It occurred to me on my first day in Europe, as I struggled through the Brussels international airport carrying my weight in luggage, that everything about me-from my marshmallow gray coat (too big to fit in the suitcase) to the travel document pouch on my waist that I was trying to hide (sexy)-screamed American. There was no point in trying to hide it. The Europeans around me were all the epitome of chic, carrying little black bags and wearing little black shoes and little black coats. Black is a very big thing here. And, unlike me, they seemed to have some idea of where they were going.
All Americans traveling to a different country want desperately to fit in there. We try to do everything within our power to avoid looking like “tourists” and “yuppies.” But even as we praise ourselves for our cleverness, we are surrounded by natives who are, let’s face it, laughing at our pathetic attempts.
European fashion is on a completely different scale than it is in the United States-particularly Miami University. Perhaps a New Yorker would not look obvious here, sheathed in black with a cell phone against one ear and striding with purpose toward a destination. But Miamians are not New Yorkers. In fact, it’s almost ridiculously easy to spot a MUDEC student, even in the middle of a crowded street in Luxembourg City. The student will, inevitably, have one or more of the following that will scream “American” more loudly than Ty Pennington with a megaphone.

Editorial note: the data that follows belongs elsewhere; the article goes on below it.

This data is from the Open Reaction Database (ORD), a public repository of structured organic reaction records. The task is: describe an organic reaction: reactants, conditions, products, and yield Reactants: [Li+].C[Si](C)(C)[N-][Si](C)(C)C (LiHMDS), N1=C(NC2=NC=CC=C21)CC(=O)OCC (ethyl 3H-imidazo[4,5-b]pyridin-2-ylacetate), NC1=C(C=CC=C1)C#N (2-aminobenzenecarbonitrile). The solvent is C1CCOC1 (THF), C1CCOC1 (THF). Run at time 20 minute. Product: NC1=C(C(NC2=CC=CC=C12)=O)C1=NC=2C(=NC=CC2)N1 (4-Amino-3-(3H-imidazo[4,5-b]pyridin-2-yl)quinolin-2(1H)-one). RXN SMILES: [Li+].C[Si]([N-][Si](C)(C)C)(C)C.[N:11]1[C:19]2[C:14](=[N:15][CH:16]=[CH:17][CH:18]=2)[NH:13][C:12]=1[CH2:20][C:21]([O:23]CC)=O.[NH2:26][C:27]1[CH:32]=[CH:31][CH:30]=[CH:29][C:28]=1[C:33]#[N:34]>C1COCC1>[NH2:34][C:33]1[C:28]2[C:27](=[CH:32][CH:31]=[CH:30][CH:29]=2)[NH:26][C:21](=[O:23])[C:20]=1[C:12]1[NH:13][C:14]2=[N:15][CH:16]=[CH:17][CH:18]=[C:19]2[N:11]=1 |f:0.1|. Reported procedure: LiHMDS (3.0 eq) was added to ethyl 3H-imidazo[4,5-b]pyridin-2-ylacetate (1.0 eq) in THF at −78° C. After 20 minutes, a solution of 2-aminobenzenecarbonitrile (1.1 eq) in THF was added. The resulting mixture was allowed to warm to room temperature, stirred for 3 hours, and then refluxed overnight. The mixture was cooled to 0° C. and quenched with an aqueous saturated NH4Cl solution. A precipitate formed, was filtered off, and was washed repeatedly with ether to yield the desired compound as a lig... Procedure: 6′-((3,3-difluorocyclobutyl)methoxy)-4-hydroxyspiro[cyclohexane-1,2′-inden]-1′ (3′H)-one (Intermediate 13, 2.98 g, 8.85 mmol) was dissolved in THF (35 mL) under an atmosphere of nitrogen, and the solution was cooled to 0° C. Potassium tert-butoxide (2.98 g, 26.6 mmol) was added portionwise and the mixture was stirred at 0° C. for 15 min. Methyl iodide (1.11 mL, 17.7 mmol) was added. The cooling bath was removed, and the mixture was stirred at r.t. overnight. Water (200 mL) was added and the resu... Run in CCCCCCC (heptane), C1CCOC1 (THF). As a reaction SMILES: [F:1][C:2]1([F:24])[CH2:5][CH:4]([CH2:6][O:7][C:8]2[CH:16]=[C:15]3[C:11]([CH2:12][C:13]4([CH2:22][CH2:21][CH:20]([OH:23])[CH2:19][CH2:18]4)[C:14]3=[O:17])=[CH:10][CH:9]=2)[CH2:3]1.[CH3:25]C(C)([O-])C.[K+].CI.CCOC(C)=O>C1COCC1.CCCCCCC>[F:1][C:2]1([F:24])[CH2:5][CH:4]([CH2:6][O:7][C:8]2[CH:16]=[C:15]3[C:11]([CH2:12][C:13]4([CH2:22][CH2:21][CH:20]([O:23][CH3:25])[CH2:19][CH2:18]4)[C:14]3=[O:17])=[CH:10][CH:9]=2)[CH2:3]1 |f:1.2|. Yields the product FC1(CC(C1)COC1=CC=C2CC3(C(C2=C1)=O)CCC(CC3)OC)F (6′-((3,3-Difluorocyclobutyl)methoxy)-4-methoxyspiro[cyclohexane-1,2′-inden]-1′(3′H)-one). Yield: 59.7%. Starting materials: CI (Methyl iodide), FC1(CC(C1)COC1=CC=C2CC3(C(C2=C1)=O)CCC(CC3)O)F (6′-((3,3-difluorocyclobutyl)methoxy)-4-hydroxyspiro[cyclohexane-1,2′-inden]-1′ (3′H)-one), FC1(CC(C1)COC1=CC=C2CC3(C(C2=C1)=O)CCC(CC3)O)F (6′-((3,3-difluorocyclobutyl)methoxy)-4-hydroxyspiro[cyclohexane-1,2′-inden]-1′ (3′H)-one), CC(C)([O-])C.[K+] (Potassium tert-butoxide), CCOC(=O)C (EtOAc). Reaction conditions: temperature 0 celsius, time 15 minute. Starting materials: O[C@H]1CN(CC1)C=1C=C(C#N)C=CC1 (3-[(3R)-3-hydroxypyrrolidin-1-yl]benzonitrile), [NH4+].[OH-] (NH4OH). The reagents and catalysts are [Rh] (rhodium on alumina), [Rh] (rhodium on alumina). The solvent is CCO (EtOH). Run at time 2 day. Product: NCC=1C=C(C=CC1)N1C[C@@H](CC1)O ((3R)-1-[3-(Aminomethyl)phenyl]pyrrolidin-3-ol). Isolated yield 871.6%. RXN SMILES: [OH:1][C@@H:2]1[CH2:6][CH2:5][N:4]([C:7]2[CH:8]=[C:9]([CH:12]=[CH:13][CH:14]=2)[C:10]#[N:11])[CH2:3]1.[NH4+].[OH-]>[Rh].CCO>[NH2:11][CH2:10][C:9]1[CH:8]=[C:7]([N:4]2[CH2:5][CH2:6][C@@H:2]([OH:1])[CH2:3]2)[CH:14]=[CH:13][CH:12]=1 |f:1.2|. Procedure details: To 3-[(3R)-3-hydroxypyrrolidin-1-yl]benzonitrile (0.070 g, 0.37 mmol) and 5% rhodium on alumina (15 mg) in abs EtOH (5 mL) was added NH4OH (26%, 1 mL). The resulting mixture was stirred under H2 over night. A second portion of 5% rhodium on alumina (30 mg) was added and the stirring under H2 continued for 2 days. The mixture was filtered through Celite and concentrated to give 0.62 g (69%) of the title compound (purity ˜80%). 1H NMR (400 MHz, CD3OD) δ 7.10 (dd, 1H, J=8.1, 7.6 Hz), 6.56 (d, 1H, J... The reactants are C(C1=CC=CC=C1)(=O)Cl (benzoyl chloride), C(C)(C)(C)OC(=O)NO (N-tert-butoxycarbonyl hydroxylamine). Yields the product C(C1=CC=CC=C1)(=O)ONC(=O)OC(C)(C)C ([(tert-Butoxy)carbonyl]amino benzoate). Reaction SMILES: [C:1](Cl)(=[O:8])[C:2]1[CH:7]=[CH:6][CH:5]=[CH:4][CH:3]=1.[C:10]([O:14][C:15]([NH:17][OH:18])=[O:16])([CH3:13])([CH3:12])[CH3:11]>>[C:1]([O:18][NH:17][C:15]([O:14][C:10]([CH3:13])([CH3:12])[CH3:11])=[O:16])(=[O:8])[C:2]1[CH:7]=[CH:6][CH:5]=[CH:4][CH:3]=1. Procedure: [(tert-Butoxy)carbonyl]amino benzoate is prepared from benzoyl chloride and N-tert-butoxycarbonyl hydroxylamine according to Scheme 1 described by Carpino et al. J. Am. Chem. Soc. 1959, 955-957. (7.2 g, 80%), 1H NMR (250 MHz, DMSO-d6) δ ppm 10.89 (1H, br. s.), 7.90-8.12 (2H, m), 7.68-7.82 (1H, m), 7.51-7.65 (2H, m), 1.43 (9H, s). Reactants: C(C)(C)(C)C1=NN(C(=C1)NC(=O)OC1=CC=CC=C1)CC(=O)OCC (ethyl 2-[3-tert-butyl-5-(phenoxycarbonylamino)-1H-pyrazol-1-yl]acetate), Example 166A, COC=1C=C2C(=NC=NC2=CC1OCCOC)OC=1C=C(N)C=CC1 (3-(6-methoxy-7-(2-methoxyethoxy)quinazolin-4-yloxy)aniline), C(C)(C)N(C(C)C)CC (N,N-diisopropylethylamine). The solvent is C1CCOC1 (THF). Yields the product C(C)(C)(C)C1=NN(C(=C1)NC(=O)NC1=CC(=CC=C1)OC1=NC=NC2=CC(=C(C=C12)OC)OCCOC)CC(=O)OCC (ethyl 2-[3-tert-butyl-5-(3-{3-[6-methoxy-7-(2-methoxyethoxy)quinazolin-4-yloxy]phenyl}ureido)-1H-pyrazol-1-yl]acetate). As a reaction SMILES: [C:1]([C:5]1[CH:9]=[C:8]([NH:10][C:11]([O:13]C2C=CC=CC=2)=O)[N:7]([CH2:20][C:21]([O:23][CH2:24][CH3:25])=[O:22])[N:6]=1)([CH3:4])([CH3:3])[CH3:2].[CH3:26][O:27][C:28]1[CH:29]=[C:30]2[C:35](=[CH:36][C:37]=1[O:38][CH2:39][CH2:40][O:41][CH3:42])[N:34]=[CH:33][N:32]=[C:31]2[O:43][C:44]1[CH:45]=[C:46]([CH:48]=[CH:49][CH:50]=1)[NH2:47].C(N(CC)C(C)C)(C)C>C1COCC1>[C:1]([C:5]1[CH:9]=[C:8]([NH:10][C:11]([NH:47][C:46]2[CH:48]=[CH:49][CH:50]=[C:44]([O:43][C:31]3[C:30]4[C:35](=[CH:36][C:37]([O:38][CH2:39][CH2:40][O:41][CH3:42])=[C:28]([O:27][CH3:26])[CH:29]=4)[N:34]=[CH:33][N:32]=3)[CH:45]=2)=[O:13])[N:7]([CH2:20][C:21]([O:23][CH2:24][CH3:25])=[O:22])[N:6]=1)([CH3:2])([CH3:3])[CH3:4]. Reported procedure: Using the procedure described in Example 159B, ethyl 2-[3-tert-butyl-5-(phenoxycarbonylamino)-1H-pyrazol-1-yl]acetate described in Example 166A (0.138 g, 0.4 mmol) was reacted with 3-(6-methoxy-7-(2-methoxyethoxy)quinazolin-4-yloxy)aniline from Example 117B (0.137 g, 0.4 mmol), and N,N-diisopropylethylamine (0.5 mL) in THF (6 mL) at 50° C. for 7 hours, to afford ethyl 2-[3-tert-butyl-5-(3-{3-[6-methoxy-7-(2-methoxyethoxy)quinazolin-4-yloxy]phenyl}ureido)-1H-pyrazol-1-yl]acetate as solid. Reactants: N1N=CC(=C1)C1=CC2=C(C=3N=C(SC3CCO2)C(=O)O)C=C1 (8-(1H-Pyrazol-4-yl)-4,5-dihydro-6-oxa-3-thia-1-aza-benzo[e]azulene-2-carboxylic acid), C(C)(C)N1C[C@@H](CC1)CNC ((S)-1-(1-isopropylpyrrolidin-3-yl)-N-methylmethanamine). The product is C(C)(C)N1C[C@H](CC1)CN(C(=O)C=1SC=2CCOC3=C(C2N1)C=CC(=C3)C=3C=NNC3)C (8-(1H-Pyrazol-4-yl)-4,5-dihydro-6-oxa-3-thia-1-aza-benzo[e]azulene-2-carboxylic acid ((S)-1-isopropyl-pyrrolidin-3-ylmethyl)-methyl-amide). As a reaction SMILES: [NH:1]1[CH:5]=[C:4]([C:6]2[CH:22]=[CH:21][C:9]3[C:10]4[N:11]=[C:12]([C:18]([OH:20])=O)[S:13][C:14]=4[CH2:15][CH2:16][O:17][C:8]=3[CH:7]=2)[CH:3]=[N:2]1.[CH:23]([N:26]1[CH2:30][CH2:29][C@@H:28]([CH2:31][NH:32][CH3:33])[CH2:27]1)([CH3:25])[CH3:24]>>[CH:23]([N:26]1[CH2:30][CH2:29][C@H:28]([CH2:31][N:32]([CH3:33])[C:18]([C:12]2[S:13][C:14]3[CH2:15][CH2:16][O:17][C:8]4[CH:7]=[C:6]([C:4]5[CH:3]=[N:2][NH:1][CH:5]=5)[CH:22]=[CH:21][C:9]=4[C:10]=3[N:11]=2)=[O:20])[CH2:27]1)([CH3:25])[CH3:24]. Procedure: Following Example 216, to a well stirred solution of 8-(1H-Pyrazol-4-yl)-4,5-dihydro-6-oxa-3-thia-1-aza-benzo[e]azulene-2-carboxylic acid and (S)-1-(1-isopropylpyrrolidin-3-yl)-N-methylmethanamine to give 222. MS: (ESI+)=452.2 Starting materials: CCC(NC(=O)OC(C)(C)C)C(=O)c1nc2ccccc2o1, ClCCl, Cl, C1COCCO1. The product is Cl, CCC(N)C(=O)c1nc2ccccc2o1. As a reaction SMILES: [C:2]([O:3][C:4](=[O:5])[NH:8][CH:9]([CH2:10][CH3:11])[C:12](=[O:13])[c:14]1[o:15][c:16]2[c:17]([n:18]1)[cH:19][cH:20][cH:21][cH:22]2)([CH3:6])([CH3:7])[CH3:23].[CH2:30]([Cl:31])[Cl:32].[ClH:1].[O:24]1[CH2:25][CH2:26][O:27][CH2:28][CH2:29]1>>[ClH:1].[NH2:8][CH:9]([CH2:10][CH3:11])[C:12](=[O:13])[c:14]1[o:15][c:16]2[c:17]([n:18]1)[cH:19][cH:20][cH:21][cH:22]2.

1. A Northface jacket. 2. Ugg boots. 3. A polo.4. Khaki pants and boat shoes.5. A Vera Bradley bag6. Sweatpants7. A very confused look
These things would not seem out of place at Miami-in fact, they would be commonplace (except for No. 6, unless you’re trying to remember how you got home last night), but being in Europe is like Dorothy being dropped into Oz. We’re not in Kansas anymore and people are staring at our metaphorical blue checkered dresses.
Style here is about always looking put-together. Always. One can find oneself in a train station at 5 a.m. feeling like death, and promptly be passed by a woman who looks like she just walked off the cover of Vogue (she will inevitably be holding hands with a man who should be the cover model for GQ). Appearance is absolutely crucial here and people rarely seem to go out without looking their absolute best.
The go-to ensemble for a European woman seems to be the following: black or colored tights, high-heeled boots, a dress and any number of accessories (most commonly a colorful scarf or hat). As for the men, I’ve lost count of how many John Doe’s I’ve seen who are dressed in strategically torn jeans, expensive-looking leather shoes, a button down shirt and a scarf. Hair? Perfectly gelled.
The choice left facing American students abroad is simply whether or not they want to adapt. I love tights, so I wear more of them. The heels? Well, I think my feet will thank me three months from now when I can still walk. And perhaps the boys will start throwing on scarves (though money-wise, they should skip the Italian shoes). We can learn a thing or two from European style, and maybe they can learn from us too.
Because quite frankly, running out to the store in a pair of sweatpants is still a beautiful thing.